The story is good, but the book is not. It is not a pleasure to read, even for someone interested in bricklaying or the building trades. It’s mostly just a sequential description of hard-to-distinguish vignettes of the Construction Robotics team trying to make SAM work on various masonry jobsites. It offers zero pictures, which makes the book much less interesting, and also makes it impossible to keep track of who is who, especially with the high turnover at Peters’s company. The lack of an index also frustrates the reader, and there are red herrings that seem important, but aren’t—such as constant references to a quarter-million-dollar Leica laser system that would supposedly solve all SAM’s problems, which I expected to show up for testing some time, but instead just stopped being mentioned near the end of the book. This book might have made an interesting Medium article, but that’s about it.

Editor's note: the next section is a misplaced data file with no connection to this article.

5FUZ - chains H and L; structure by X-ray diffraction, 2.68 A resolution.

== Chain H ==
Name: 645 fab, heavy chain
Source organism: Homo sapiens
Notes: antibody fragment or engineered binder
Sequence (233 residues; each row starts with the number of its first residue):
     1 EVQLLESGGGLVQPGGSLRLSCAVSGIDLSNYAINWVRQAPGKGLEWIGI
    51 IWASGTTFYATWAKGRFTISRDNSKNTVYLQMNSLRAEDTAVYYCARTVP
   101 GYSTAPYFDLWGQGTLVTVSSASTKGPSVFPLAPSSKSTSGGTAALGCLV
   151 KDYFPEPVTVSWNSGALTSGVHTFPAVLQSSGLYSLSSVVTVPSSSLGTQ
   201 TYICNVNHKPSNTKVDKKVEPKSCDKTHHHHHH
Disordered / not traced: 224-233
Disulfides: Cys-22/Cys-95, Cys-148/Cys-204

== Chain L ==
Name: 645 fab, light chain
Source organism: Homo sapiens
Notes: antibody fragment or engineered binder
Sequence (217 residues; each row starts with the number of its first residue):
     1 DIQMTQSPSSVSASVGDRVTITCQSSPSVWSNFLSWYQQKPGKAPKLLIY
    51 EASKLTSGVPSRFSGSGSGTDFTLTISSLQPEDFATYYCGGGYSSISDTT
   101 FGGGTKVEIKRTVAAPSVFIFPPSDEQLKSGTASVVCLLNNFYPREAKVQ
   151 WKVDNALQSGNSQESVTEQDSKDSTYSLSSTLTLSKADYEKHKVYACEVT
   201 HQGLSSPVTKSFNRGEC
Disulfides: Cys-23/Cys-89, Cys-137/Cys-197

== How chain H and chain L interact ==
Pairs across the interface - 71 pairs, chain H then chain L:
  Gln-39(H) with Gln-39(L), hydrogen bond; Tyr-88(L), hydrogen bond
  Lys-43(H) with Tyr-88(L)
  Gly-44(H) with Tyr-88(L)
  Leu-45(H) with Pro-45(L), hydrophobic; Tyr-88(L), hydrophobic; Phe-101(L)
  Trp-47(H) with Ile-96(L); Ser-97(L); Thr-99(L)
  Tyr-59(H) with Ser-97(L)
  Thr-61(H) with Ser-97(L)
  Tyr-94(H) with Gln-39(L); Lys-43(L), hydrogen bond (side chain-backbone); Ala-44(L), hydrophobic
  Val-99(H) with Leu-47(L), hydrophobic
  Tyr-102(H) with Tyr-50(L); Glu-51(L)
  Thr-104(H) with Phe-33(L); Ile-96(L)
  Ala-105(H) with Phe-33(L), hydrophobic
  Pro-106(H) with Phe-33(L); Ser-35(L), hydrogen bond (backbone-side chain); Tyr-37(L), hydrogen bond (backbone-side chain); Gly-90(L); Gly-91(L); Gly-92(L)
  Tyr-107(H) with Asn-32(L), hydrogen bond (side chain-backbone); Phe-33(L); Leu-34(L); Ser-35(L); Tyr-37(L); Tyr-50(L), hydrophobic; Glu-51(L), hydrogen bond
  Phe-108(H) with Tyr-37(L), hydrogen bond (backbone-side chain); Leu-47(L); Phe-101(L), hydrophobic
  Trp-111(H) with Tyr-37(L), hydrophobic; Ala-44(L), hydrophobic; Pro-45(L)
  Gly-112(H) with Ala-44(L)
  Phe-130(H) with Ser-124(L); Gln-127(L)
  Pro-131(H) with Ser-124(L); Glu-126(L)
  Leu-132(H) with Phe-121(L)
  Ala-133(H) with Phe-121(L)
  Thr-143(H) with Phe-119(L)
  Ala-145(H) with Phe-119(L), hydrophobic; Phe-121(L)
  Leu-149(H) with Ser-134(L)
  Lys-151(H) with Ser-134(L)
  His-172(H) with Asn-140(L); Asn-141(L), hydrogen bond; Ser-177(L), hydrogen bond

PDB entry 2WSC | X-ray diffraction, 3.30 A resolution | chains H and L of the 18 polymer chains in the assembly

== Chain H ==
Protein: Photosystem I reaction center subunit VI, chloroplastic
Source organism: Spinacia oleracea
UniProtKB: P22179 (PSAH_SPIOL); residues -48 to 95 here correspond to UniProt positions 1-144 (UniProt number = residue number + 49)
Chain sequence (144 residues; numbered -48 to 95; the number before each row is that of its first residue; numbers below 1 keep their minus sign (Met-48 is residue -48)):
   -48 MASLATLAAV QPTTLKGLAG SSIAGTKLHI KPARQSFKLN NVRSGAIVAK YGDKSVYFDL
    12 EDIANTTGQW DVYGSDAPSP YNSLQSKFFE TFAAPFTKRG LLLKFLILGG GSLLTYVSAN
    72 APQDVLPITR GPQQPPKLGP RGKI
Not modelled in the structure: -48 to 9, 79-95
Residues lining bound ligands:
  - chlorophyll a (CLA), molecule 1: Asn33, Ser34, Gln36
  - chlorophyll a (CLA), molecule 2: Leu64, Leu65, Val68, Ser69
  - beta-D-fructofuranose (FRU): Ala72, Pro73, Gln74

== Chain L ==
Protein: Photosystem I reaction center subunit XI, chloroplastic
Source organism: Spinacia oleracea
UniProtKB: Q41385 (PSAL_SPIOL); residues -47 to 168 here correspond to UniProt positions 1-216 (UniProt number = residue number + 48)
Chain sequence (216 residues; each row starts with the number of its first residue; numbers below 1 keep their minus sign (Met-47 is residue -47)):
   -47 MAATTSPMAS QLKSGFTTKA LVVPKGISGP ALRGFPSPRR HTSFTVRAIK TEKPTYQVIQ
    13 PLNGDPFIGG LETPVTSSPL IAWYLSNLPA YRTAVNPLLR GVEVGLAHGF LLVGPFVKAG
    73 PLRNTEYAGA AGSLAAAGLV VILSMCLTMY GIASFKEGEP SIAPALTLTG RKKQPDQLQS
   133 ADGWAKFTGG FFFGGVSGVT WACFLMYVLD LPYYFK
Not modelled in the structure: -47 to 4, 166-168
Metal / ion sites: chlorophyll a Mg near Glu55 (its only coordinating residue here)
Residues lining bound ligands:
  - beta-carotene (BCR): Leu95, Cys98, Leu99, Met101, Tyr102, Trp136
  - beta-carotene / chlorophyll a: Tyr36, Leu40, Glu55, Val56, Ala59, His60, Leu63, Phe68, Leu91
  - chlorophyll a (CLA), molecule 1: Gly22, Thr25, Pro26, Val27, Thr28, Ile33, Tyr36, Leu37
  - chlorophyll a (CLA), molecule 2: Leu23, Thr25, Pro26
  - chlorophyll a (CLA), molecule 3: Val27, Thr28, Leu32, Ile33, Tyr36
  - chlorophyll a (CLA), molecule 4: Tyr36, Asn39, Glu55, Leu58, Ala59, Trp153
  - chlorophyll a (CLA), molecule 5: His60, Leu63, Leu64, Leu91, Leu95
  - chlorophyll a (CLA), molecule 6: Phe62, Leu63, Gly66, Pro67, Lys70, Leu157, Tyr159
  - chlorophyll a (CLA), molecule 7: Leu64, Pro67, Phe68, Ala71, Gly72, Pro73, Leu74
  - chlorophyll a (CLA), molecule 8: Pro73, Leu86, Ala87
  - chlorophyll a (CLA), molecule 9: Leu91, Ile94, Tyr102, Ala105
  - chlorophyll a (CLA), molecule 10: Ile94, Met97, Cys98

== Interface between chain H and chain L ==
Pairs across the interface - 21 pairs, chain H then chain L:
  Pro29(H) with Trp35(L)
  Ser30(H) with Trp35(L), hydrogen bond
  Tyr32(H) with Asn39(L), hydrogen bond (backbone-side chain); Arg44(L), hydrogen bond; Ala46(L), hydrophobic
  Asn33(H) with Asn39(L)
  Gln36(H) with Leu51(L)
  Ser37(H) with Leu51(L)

Why are we constantly promised innovations that never arrive? There is little doubt that we are in an age of technological stagnation in every area, despite the flash and ubiquity of mobile phones and similar geegaws. I am not concerned here with why they don’t arrive—I know that already, corruption and decadence. (If you want to cry, go read American Genesis, by Thomas Hughes, a 1989 book that chronicled a brilliant past yet did not realize the future was stupid. To be sure, Hughes notes what others, including Mariana Mazzucato, have also pointed out—that for at least a hundred years, most great advances have been team efforts, though usually driven by the vision of one man, and often receive substantial government support, as they should.) What I want to know is why false promises denying the obvious are constantly made to us. This is true in every area of life—read any news site, and we are told complete lies about everything from autonomous cars and trucks to cures for cancer. And that’s ignoring the “news” of technological developments that is simply scams, like “green energy” and “green industry.” Why?